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bullfrog

Member Since 28 Feb 2012
Offline Last Active Jan 06 2014 04:51 AM

Posts I've Made

In Topic: Face Instancing: Dividing Draw Calls?

08 August 2012 - 06:38 PM

The `Index Buffer` will need updating every frame based on what the camera can see.

The `Vertex Buffer` will only need updating every time a block is destroyed.This may only happen once every 1.5 seconds, based on the rate you can destroy blocks.

Notice the index buffer is made up of 4 byte integers. If you had 150,000 faces in your vertex buffer, you will need 900,000 indices to draw every face.

Add frustum culling, which will take it down to ~33% (Based on what the camera can see), 297,000 indices is now required to draw all the faces that the camera can see.

297,000 indices * 4 bytes = 1.13MB

That amount of data should have no proplem being sent down to the grapihcs card every frame.

In Topic: Face Instancing: Dividing Draw Calls?

08 August 2012 - 03:47 AM

Yes it will, the less draw calls the better in most situlations.

You may be going around the problem in the wrong way. The graphics card is made to have huge amounts of vertices and indices deleted and loaded every frame.


Heres how I got around this same problem with a very good frame rate.

For every chunk, calculate which cube faces are visible, then store the vertices and indices for the faces in memory.

Create 1 very large static vertex buffer and fill it with all vertices from all the chunks.

Create 1 very large dynamic index buffer.

Every frame use frustum culling to find with chunks are visible to the camera, fill the index buffer with the indices from the visible chunks and draw.


If a cube is destoryed, you will need to reload the visible faces for that chunk and refill the whole vertex buffer. Don't worry like I said, graphics cards are built to do this!

In Topic: Null pointer exception during primitives draw call.

06 June 2012 - 06:09 PM

You know what the problem is. The `device` variable is NULL and you are calling draw on it. Step through your code to find why the device is NULL. If you use visual studio, use the call stack.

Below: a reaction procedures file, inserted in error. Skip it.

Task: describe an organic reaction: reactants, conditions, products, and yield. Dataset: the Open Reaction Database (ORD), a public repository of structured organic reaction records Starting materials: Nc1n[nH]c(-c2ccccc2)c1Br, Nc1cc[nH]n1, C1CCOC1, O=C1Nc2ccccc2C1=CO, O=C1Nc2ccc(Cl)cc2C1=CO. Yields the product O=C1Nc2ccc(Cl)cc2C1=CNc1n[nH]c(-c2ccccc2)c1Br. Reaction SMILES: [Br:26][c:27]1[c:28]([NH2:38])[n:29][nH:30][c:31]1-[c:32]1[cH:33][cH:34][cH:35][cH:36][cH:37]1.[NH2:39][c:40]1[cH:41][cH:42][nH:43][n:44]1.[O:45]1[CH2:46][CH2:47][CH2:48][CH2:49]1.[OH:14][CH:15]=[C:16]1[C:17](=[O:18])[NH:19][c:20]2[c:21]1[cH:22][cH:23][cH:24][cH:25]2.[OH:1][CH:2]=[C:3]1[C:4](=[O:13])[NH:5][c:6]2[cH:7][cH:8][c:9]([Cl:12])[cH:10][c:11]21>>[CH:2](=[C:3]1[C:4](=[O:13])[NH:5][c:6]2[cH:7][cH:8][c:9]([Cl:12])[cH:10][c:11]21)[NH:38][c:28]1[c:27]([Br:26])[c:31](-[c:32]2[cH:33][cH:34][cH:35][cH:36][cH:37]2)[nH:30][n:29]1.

In Topic: Class Function Overloading Method Question

11 May 2012 - 03:10 AM

This is more of a `Is this the correct way of doing it` question. But I have added functionality if it helps.

class CModel
{
	 void Draw(CRenderer& _rRenderer)
	 {
	 	 rRenderer.DrawIndexBuffer(m_uiIndexBufferId);
	 }
}


class CPlayerModel : public CModel
{
	 void Draw(CRenderer& _rRenderer, const CVector3& _krPlayerPosition)
	 {
	 	 SetModelPosition(krPlayerPosition);

		  
	 	 
	 	 CModel::Draw(rRenderer);
	 }
}


So the user adds a CPlayerModel to their game. They need to call Draw on the CPlayerModel.

They have the choice of either CModel::Draw or CPlayerModel::Draw. Both are available to be called even though CPlayerModel::Draw should be the only function that used be for drawing this object type.

What stops the user from calling the CModel::Draw? Or should the user just have the "Smarts" or do the research before choosing which draw function to use?

In Topic: Visual Studio C++ Release Build Issue

06 May 2012 - 08:00 PM

Without seeing the code there is only so much other people can do to help you. Such as pointing out common causes to this issue.

- not defining default values for variables
- putting functions into debug only macros, such as asserts
- memory trampling

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